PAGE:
CENTERS: Driving Toward Destiny


When program management firm Brailsford & Dunlavey (B&D) — parent company of CENTERS — completed the business plan for the Ray Meyer Fitness & Recreation Center at DePaul University, the school loved the plan’s ambition.

But there was one problem: DePaul didn’t believe it could implement the plan on its own. The university needed help running the new 123,000-square-foot facility and turned to B&D, which at the time wasn’t set up to operate a recreation center.

“We believed we could do it, but we knew it would require building a team of the highest quality of collegiate recreation professionals, who were also the right fit for DePaul,” said Paul Brailsford, a principal and co-founder of B&D and CENTERS, LLC. “B&D was not set up to operate a recreation center, so the CENTERS partnership was born.”

As the first management company to exclusively serve and support collegiate recreation, CENTERS started with the DePaul project in 1998 and sits under the B&D umbrella. Over the past 21 years, it has grown to manage 10 university and college campuses, and employ 100-plus full-time staff members and 3,000 part-time student workers. Facility size ranges from 60,000 to 152,000 square feet, and sites are both public and private.

Jeff Sessine, the senior vice president of CENTERS, said the first few years of the company were fast-paced. “We were trying to establish and stabilize the DePaul operation, while developing company-wide policies for student development and customer service. Together, we developed the blueprint for an operational framework that encourages entrepreneurial and innovative thinking within the traditional infrastructure of higher education.”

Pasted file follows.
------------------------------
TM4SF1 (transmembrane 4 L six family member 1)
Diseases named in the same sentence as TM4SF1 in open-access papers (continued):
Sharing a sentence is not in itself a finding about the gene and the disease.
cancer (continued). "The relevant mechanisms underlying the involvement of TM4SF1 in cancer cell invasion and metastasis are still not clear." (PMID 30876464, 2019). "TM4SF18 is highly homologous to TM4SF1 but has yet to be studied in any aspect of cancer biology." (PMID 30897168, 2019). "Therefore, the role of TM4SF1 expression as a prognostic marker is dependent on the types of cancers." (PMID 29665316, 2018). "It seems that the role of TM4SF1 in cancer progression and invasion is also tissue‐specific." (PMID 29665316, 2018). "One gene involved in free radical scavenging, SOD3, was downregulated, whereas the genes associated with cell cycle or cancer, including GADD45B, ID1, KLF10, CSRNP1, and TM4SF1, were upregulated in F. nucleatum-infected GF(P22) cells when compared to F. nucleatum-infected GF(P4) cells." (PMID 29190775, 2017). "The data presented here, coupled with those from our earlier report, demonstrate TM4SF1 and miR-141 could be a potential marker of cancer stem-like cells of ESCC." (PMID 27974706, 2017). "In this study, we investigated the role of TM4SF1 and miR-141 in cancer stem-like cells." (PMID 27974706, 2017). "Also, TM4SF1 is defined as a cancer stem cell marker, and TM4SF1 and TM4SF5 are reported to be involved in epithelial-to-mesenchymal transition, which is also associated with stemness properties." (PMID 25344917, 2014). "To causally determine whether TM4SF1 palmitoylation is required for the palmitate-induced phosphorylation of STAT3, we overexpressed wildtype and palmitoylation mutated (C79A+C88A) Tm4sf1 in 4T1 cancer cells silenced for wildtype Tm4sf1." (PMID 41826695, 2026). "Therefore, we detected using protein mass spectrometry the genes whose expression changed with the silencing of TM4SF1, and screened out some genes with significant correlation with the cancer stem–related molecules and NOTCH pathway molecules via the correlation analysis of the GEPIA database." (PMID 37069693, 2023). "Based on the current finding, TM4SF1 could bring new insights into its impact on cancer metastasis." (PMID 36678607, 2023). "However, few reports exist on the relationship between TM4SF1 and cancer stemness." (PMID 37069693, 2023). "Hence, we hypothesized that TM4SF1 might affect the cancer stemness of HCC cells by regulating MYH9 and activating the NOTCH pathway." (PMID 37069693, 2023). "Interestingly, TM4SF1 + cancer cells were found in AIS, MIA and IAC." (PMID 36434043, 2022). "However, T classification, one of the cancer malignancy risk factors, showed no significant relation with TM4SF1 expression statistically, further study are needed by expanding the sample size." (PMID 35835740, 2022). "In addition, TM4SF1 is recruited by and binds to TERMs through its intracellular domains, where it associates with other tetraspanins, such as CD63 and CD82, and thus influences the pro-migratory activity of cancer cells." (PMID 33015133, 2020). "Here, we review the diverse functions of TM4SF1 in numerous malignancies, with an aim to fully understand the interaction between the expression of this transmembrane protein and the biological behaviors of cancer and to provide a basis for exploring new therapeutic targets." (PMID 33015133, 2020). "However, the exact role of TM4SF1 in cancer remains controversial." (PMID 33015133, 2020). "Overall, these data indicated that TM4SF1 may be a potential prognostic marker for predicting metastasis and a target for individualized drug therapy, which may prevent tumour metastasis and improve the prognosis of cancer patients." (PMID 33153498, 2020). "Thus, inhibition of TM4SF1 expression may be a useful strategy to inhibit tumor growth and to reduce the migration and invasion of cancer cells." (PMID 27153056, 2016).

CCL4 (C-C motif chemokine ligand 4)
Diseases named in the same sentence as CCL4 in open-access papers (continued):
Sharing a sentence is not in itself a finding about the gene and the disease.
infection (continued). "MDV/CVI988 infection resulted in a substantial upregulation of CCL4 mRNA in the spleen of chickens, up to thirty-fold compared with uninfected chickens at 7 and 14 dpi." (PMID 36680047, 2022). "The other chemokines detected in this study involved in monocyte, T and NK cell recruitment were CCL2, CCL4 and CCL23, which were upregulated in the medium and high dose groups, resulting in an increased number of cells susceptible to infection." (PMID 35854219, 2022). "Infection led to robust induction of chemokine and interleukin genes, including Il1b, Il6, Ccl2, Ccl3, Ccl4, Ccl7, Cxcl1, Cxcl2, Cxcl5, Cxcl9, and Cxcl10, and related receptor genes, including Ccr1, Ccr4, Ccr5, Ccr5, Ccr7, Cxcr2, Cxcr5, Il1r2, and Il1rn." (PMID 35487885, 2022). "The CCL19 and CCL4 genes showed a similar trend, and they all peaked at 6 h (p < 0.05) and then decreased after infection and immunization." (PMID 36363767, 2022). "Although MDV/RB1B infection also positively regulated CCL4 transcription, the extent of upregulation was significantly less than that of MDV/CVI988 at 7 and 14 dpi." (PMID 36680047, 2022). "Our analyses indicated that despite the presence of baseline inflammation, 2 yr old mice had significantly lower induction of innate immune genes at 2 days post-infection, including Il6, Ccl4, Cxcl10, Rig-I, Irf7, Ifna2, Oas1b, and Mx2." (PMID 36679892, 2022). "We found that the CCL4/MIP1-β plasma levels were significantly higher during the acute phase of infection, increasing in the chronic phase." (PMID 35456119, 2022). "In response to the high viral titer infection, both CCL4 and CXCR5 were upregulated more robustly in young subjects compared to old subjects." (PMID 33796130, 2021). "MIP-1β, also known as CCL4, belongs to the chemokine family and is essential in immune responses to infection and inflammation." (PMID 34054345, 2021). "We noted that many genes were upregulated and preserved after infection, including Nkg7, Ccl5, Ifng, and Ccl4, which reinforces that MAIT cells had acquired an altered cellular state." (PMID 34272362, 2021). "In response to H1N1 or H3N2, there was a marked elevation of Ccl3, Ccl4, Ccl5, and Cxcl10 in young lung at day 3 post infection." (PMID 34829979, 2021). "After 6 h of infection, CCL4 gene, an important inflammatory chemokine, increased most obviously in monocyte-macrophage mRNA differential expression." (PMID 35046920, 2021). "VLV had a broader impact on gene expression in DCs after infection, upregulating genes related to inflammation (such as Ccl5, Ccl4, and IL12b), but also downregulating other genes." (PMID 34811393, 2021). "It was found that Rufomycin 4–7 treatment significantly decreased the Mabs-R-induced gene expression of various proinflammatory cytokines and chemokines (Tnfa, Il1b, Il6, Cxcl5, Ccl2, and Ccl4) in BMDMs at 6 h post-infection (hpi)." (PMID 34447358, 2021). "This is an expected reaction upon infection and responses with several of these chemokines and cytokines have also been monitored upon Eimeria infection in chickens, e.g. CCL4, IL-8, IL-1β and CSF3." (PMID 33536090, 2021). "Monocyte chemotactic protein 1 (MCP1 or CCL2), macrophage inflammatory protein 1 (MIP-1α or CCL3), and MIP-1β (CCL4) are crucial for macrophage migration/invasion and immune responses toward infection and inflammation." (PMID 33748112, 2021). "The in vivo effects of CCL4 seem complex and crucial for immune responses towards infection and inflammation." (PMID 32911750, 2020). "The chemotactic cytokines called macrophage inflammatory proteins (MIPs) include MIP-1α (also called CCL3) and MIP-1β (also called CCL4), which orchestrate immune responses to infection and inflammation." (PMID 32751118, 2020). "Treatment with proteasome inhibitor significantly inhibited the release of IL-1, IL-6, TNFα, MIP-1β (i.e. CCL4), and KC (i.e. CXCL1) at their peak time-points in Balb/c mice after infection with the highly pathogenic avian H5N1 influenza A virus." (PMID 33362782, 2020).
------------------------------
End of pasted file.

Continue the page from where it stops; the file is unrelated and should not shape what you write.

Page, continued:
University of Missouri–St. Louis

Students tackle the climbing wall at the University of Missouri–St. Louis.

They were also developing a unique organizational culture. “Although the Ray Meyer Fitness & Recreation Center would have to reflect a full integration into DePaul’s campus culture, and every other facility CENTERS operated would have to do likewise on its campus, a common culture of high performance would have to cut across all of the sites for us to build a company that maintained a consistent brand and expectations our clients could count on,” said Chris Dunlavey, a principal and co-founder of B&D and CENTERS.

This idea of a common culture is at the root of CENTERS’ success. Both founders believe in its power to make or break a rec department and its mission. “If you have had the opportunity to walk through a range of campus recreation centers, you know its culture is more important than the architecture, and the culture is set by the professional staff,” said Brailsford.

Vocabulary is what communicates this common culture across 10 different sites — namely the motto, “Better is better,” to distinguish the high-performance culture CENTERS has created.